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Industry News: Hyundai Leads in Perceived Quality Study

July 30, 2007
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SAN DIEGO-For the first time, the Hyundai brand has produced the most leaders on Strategic Vision’s Total Quality Index (TQI), leading in three segments. The San Diego-based research firm announced 2007 results based on the ratings of new vehicle owners in 19 product segments.

The only other brand to produce three leaders was Nissan. Hyundai Motors had a total of five leaders with the Kia brand earning two more; Ford Motor and BMW Group each earned three (one for BMW, two for Mini); General Motors, Honda and Mercedes each earned two; and Dodge, Lexus and Volkswagen each earned one. BMW repeated as the top-scoring brand for the eighth time in 9 years, and Volkswagen of America kept its claim as the best full-line corporation.

The Total Quality Index measures new vehicle owner satisfaction. It asks buyers to rate all aspects of the ownership experience, from buying and owning to driving. Although Toyota improved overall with their TQI scores, the most significant change in 2007 is the lack of any Toyota brand segment leaders. Examining the number of problems or things-gone-wrong per vehicle-the traditional definition of quality-Toyota and Lexus are still among the best. However, Toyota’s lead in this narrower definition of quality is now shared with other brands such as Honda, Hyundai, Infiniti and domestic brands such as Ford. For example, the Ford Expedition EL enjoyed a large lead and had the fewest problems in the segment. Expedition EL owners recognized innovative changes, which are key to future domestic success.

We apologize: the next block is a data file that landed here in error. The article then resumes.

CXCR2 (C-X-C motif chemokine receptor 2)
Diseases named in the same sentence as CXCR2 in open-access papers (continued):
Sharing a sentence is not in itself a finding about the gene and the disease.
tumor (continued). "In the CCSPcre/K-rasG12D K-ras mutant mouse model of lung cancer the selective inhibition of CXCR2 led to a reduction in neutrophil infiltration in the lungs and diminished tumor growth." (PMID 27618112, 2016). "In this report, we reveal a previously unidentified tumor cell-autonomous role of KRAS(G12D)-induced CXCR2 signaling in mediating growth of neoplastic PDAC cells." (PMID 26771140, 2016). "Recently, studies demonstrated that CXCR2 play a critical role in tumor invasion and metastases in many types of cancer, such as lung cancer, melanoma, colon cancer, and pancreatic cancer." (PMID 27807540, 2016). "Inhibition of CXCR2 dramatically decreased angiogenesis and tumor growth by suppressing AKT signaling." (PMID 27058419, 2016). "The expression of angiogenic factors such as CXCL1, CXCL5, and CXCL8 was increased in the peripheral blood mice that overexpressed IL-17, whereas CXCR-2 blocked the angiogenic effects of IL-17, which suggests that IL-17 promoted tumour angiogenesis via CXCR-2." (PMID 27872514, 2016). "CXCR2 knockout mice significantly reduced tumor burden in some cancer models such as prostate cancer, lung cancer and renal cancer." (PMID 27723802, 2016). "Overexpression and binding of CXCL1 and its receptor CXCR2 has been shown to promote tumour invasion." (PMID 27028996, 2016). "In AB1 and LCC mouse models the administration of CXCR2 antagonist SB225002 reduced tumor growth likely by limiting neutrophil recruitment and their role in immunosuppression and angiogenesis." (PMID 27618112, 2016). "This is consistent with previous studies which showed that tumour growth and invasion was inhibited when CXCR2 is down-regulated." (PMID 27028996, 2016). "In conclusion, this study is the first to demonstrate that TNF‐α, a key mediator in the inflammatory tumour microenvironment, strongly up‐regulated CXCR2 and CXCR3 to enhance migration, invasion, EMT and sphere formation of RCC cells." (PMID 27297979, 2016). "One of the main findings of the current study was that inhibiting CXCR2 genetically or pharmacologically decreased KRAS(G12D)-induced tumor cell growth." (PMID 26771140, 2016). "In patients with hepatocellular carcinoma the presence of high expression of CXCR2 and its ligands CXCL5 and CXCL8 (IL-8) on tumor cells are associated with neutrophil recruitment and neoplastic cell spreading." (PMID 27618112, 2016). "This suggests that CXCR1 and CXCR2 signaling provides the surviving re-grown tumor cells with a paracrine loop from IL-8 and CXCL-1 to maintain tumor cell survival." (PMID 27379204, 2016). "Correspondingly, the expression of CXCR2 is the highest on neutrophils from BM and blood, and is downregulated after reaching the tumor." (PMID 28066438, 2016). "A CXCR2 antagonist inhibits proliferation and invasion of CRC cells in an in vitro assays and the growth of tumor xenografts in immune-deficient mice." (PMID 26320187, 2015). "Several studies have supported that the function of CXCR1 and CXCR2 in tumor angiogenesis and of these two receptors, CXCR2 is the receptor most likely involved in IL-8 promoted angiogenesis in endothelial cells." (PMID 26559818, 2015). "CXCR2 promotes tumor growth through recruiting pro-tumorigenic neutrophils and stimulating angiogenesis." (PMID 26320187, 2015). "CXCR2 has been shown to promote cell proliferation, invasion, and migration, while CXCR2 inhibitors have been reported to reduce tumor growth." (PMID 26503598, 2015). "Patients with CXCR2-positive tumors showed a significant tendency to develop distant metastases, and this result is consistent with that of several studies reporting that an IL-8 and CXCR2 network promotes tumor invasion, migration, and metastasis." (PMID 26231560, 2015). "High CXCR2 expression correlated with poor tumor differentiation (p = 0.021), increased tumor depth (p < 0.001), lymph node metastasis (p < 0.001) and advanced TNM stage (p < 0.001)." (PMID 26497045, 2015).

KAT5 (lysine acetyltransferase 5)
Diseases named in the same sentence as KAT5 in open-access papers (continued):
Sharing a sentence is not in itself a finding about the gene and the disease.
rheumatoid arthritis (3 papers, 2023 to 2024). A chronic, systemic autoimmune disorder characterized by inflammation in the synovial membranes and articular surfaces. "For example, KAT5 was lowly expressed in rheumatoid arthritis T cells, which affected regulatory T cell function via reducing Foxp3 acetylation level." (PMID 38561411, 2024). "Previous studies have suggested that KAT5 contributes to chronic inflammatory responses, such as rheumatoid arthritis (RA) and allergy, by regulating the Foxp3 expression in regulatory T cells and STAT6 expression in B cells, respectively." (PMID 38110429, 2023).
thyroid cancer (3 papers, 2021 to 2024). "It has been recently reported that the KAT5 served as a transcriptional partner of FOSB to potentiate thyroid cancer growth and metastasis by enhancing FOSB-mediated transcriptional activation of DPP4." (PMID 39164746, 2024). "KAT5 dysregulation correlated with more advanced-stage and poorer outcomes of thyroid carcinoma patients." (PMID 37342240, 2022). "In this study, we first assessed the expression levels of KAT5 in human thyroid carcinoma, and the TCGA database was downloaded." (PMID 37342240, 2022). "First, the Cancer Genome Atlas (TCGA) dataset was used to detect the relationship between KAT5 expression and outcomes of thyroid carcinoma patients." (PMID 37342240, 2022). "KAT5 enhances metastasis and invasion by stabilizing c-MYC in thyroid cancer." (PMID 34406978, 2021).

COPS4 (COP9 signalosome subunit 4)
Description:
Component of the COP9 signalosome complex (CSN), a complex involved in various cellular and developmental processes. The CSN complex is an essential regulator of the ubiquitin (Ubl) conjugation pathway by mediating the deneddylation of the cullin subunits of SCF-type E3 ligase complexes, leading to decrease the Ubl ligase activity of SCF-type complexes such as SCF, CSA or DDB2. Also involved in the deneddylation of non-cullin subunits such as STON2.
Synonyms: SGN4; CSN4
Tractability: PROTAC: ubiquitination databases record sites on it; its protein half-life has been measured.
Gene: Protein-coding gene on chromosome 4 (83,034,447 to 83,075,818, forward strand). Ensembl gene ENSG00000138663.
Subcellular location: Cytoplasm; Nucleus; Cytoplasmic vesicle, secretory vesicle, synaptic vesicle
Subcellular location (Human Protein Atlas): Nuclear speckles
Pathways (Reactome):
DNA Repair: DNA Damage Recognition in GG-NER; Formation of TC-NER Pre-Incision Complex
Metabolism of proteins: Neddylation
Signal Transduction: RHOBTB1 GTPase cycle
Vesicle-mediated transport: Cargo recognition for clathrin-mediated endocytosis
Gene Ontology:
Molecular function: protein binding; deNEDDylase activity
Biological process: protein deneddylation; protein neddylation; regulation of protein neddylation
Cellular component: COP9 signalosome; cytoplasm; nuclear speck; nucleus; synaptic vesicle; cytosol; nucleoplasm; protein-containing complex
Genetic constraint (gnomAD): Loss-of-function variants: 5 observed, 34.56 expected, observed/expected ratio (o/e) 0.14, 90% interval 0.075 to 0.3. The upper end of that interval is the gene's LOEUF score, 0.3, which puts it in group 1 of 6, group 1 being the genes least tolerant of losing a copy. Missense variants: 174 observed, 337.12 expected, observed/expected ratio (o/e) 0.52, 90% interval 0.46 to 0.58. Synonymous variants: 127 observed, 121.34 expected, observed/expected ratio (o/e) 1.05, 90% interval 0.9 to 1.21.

“With automotive corporations now doing a terrific job in providing vehicles with minimal problems, the cues of quality, those product attributes that signal quality and create customer trust, have a greater impact on the purchase decision. Perceived quality has the power to change customer perception of a vehicle from being ‘interesting’ to eventually considered and purchased,” says Alexander Edwards, Strategic Vision president. “In the past, one could count the number of problems per vehicle; but for automotive customers today and tomorrow, a comprehensive and integrated perception of the ownership experience will be what drives the decision-making process.”

Responses from more than 27,000 buyers who bought 2007 models in September, October and November of 2006 were used to calculate the Total Quality Index.


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Charles J. Hellier has been active in the technology of nondestructive testing and related quality and inspection fields since 1957. Here he talks with Quality's managing editor, Michelle Bangert, about the importance of training.
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